DRUMBEATERS FOR FINANCIAL inclusion are excited about India. With 190m adults without bank or mobile-money accounts, of whom an estimated 100m have mobile phones, it is second only to China in its potential. It has also become, in the words of Greta Bull, the chief executive of the Consultative Group to Assist the Poor, where “Silicon Valley battles China”.

Successive Indian governments have actively promoted both the opening of bank accounts and the expansion of digital money. To nurture Aadhaar, the national-identity digital database, the previous Indian government in 2009 recruited Nandan Nilekani, a former boss of Infosys, a big Indian software and outsourcing firm. Now back at Infosys, he says that the current Indian government is even more enthusiastic about the project. Both administrations recognised, he says, that it is “the only way to achieve financial inclusion at scale”. In some ways, he adds, “we have leapfrogged the rich world.”

Indians now have about 800m bank accounts linked to Aadhaar. Account-holders do not even need a phone to get at their money. Some merchants have thumbprint readers. Aadhaar forms part of what is called, in techie jargon, the “India Stack”, a set of interlinked digital platforms that allow smooth transfers to and from bank accounts via a “Universal Payments Interface” (UPI). Bank accounts can be linked to a UPI address, allowing immediate payment to be made from one account to another.

Launched in 2016, it has had a decent start. By this March it was handling around 178m transactions, worth about $3.6bn, reaching a larger number in 18 months than credit cards have managed in India in 18 years. Dilip Asbe, chief executive of the National Payments Corporation of India, the bank-owned non-profit organisation responsible for the UPI, says that it will be small merchants who ultimately determine success. As the system beds in, he believes that more and more of them will start accepting QR-code-based payments.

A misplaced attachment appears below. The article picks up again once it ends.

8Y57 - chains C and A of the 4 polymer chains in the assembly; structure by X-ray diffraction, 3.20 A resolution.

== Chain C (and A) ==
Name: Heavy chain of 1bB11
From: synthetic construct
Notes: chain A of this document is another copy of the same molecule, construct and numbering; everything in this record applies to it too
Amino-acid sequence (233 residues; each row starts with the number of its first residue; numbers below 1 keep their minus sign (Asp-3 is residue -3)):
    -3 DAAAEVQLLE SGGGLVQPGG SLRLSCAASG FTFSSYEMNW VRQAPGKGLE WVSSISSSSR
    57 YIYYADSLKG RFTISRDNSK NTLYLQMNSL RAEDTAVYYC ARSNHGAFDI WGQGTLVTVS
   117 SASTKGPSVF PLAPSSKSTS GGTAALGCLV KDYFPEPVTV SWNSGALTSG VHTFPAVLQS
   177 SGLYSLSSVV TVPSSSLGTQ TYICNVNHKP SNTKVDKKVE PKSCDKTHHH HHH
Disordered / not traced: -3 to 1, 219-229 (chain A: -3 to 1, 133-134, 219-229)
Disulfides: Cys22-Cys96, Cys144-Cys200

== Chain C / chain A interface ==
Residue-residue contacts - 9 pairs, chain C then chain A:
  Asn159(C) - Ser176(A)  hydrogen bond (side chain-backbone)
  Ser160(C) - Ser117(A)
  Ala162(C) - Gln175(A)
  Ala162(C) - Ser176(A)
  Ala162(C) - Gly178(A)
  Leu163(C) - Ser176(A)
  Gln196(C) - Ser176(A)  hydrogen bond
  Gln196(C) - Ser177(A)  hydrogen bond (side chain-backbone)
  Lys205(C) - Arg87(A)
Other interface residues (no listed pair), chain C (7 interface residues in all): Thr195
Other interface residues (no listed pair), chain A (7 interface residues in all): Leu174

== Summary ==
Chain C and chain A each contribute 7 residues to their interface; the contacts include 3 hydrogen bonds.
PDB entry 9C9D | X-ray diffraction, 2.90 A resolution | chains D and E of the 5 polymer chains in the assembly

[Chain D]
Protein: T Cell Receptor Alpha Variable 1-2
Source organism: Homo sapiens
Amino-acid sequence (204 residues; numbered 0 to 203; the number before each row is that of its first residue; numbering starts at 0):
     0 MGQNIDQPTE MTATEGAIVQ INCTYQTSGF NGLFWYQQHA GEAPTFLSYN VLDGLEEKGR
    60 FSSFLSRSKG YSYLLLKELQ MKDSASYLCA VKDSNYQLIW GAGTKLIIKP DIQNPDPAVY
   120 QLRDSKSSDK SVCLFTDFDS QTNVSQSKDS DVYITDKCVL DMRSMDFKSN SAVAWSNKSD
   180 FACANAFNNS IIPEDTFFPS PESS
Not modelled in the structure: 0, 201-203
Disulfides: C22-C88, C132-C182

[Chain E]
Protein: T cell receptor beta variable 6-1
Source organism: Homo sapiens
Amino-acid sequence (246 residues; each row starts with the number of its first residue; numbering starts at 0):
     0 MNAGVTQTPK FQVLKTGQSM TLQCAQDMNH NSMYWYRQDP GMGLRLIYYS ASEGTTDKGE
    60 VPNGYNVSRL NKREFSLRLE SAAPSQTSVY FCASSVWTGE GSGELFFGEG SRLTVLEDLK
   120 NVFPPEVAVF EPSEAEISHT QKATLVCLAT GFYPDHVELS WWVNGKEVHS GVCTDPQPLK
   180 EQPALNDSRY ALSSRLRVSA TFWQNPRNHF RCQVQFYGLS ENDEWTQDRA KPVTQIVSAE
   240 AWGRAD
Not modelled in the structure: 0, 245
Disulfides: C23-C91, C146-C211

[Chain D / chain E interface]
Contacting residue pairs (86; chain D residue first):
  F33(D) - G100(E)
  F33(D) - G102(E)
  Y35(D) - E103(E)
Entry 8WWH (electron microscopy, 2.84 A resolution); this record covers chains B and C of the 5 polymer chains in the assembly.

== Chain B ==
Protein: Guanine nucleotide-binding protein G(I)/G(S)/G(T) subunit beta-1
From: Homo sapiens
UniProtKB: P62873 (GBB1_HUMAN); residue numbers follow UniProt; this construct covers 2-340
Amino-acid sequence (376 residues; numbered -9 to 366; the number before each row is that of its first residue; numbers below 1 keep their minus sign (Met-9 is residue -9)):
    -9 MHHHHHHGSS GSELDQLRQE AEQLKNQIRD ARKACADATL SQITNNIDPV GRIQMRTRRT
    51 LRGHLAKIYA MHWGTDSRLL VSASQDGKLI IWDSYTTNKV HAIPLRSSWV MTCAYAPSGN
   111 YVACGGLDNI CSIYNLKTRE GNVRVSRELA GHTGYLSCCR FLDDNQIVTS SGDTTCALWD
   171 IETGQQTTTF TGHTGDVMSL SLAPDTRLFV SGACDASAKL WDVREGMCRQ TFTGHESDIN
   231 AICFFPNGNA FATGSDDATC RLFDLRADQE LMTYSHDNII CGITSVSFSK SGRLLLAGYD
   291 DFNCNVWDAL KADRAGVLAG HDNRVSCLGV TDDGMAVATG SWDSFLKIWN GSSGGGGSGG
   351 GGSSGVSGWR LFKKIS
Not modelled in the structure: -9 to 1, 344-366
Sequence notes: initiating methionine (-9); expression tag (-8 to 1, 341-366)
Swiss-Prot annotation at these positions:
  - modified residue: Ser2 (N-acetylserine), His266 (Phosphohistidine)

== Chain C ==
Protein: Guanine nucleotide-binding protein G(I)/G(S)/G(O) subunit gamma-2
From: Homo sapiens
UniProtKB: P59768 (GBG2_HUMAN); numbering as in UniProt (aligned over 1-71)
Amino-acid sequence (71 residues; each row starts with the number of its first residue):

Global giants are now competing to develop applications for this interface. Google launched an app called Tez (Hindi for “fast”) last September. By this March it already had 14m active users a month and was accepted as a form of payment by over 500,000 merchants. Designed to resemble a messaging system, it also offers “proximity payments”—two nearby phones can be paired through an ultrasound signal (“audioQR”) and money sent between them without the phone number or any other personal details being shared (a relief, in particular, to many women). WhatsApp, a messaging service owned by Facebook, has also been experimenting with a UPI-based payments system.

But the biggest rival is a domestic online retailer and mobile-payment firm, Paytm (for “pay through mobile”), which in February handled 40% of India’s UPI payments. Claiming over 300m accounts, it provides the country’s most popular mobile wallet. Alibaba and Ant Financial are minority shareholders. Around 150 Ant engineers have worked in India on Paytm’s systems at one time or another. Tencent, meanwhile, has invested in PhonePe, a mobile-payments competitor offered by Flipkart, another Indian online retailer.

Mobile payments got a big boost in November 2016 when India’s prime minister, Narendra Modi, abruptly announced the withdrawal of high-value banknotes, which made up 86% of the rupees in circulation. The number of Paytm accounts increased from 115m at the time of the announcement to 160m in just 60 days. In retrospect, this can be seen as one of the stages in a payment revolution in India. The final destination seems an unlikely one for such a poor country, but according to Mr Asbe, “the ultimate aim is to replace cash.”